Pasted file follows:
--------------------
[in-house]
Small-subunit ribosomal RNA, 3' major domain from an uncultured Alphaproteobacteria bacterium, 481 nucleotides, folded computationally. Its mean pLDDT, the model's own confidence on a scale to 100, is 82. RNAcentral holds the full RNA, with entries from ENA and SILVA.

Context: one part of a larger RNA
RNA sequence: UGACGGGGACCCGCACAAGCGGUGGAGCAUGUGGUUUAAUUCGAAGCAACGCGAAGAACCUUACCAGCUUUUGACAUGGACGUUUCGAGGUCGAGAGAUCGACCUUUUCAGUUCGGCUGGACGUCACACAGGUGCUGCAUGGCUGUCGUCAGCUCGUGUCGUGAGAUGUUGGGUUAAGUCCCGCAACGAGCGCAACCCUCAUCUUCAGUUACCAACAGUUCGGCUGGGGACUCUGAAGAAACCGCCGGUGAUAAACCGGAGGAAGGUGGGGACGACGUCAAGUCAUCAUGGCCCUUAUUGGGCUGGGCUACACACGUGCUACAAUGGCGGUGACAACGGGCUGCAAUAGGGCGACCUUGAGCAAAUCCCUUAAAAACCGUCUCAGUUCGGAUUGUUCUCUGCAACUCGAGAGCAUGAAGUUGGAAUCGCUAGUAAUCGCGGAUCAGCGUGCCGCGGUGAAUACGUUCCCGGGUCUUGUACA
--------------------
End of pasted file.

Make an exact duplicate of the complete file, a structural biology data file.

[in-house]
Small-subunit ribosomal RNA, 3' major domain from an uncultured Alphaproteobacteria bacterium, 481 nucleotides, folded computationally. Its mean pLDDT, the model's own confidence on a scale to 100, is 82. RNAcentral holds the full RNA, with entries from ENA and SILVA.

Context: one part of a larger RNA
RNA sequence: UGACGGGGACCCGCACAAGCGGUGGAGCAUGUGGUUUAAUUCGAAGCAACGCGAAGAACCUUACCAGCUUUUGACAUGGACGUUUCGAGGUCGAGAGAUCGACCUUUUCAGUUCGGCUGGACGUCACACAGGUGCUGCAUGGCUGUCGUCAGCUCGUGUCGUGAGAUGUUGGGUUAAGUCCCGCAACGAGCGCAACCCUCAUCUUCAGUUACCAACAGUUCGGCUGGGGACUCUGAAGAAACCGCCGGUGAUAAACCGGAGGAAGGUGGGGACGACGUCAAGUCAUCAUGGCCCUUAUUGGGCUGGGCUACACACGUGCUACAAUGGCGGUGACAACGGGCUGCAAUAGGGCGACCUUGAGCAAAUCCCUUAAAAACCGUCUCAGUUCGGAUUGUUCUCUGCAACUCGAGAGCAUGAAGUUGGAAUCGCUAGUAAUCGCGGAUCAGCGUGCCGCGGUGAAUACGUUCCCGGGUCUUGUACA